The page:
- The Washington Times - Sunday, September 2, 2012


Hey, D.C. residents, do Americans really and truly want the District of Columbia to become the 51st state?

Then stop preaching to the choir and stop waiting for Democrats and Republicans in Washington to hop on your bandwagon.

Grab the spotlight and throw down the gauntlet.

The U.S. Constitution spells out the parameters for joining the Union in Article IV, Section 3, and it is an arduous task because it involves the people in the states supporting your cause.

“New States may be admitted by the Congress into this Union; but no new State shall be formed or erected within the Jurisdiction of any other State; nor any State be formed by the Junction of two or more States, or Parts of States, without the Consent of the Legislatures of the States concerned as well as of the Congress,” reads Clause 1.

Meanwhile, Clause 2 states “Congress shall have Power to dispose of and make all needful Rules and Regulations respecting the Territory or other Property belonging to the United States; and nothing in this Constitution shall be so construed as to Prejudice any Claims of the United States, or of any particular State.”

Those absolute particulars say nothing about the amount of taxes D.C. residents pay and nothing about lives lost to war. They also don’t discuss voter disenfranchisement or the well-worn, weak arguments statehood advocates make over and over again.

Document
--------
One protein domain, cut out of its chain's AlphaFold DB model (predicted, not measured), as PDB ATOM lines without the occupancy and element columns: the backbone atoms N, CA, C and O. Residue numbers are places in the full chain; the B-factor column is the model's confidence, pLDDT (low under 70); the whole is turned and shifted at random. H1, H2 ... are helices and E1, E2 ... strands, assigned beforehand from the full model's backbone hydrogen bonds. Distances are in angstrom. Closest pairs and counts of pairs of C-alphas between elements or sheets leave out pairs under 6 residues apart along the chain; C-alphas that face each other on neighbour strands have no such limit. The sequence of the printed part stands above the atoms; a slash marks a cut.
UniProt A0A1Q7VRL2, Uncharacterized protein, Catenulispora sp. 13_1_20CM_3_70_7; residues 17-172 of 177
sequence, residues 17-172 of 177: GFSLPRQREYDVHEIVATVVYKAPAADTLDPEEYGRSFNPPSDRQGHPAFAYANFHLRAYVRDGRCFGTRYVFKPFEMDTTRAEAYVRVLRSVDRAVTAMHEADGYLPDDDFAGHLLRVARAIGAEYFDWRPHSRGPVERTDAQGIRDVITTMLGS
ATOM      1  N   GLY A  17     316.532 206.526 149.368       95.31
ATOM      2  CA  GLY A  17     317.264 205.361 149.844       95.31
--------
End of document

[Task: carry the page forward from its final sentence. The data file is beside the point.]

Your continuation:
Stop it already.

Here’s a refresher course.

1) In 1978, four years after D.C. voters exercised their first real taste of limited self-governance, Congress approved a constitutional amendment for statehood.

2) In 1982, the D.C. constitutional convention said the state would be named the State of New Columbia, and approved the election of two “shadow senators” and one “shadow representative” to lobby for statehood. Voters ratified the efforts in 1983 and that same year petitioned Congress. But by 1985, only 16 states had ratified the amendment.

Other efforts have been undertaken, including adding statehood to party platforms at national conventions, but the resounding “no” from 1985 still speaks volumes.

In a kumbaya moment, Congress even readdressed the issue in 1993 — Bill Clinton’s first year as president and when Democrats controlled both the Senate and the House — but the D.C. statehood gambit fell to defeat in the House by a vote of 277-153.

That’s why D.C. statehood proponents should change their ground strategy by first making certain that people in the 50 states want them to join the union, momentum they could carry straight to Capitol Hill.

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